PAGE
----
The evening storm writes this city’s young men. The brown
limp of winter in every crack of the city’s cobblestones
teaches them how to etch the silhouette of the birds in flight:
the feathers glued together to form the wings, the open beak,
cartilages. A thin film of dust on every leaf – the city
began as a roundabout history of forms set in motion elsewhere.
A city manufactured inside the redundant alphabets, fragile dust,
brittle pages. A skinny girl: boy-cropped hair, quill-thin arms. Trying
to forge this city’s ribcage from its insistent coughs. She is gathering
between her palmlines what this city harvests: used book shacks,
coffee-houses, lonely neighborhood parks, tramlines, tobacco-stained
lips. No one taught her how to write herself as the chronicler
of an unborn night. How to document this collapse of the present
within her veins. The city rarely teaches its young women to etch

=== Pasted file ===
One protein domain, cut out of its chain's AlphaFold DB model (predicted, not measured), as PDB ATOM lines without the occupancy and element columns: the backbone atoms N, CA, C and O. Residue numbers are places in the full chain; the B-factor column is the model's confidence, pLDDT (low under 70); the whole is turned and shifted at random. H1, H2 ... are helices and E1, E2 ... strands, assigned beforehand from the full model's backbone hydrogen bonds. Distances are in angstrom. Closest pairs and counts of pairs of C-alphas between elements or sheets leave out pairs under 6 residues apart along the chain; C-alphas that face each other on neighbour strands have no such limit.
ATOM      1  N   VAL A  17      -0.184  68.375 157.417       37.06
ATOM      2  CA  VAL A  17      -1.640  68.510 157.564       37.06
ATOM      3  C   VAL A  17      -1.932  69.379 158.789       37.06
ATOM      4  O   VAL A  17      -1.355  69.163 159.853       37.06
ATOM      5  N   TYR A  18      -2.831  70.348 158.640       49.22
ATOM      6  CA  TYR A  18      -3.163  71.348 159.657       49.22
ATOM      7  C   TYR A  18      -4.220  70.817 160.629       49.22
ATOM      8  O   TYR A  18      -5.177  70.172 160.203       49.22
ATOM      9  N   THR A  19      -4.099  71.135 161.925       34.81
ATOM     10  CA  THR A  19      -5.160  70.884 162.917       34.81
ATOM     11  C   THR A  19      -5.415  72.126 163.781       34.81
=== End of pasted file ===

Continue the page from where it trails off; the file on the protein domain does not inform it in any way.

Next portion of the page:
the bones of the unchronicled poets. Rarely teaches them to hammer
in a storm on the mirror. No one will buy this portrait of a city’s
detritus: no museum will light her way home. She barns
her collectibles inside the marrow of her bones, illustrates
them with tomato-crimson petals. When she will prance around
the terrace at dawn, the storm will be raging: elsewhere.
First appeared in fugue (online issue 2019)
Nandini Dhar is the author of the book Historians of Redundant Moments (Agape Editions, 2017). Her poems have recently appeared or are forthcoming in New England Review, Memorious, New South, Best New Poets 2016 and elsewhere. Nandini hails from Kolkata, India, and after living in US for 15 years, has recently moved back to India, where she divides her time between her hometown and Sonipat, Haryana, where she works as a teacher of writing and literature at OP Jindal Global University.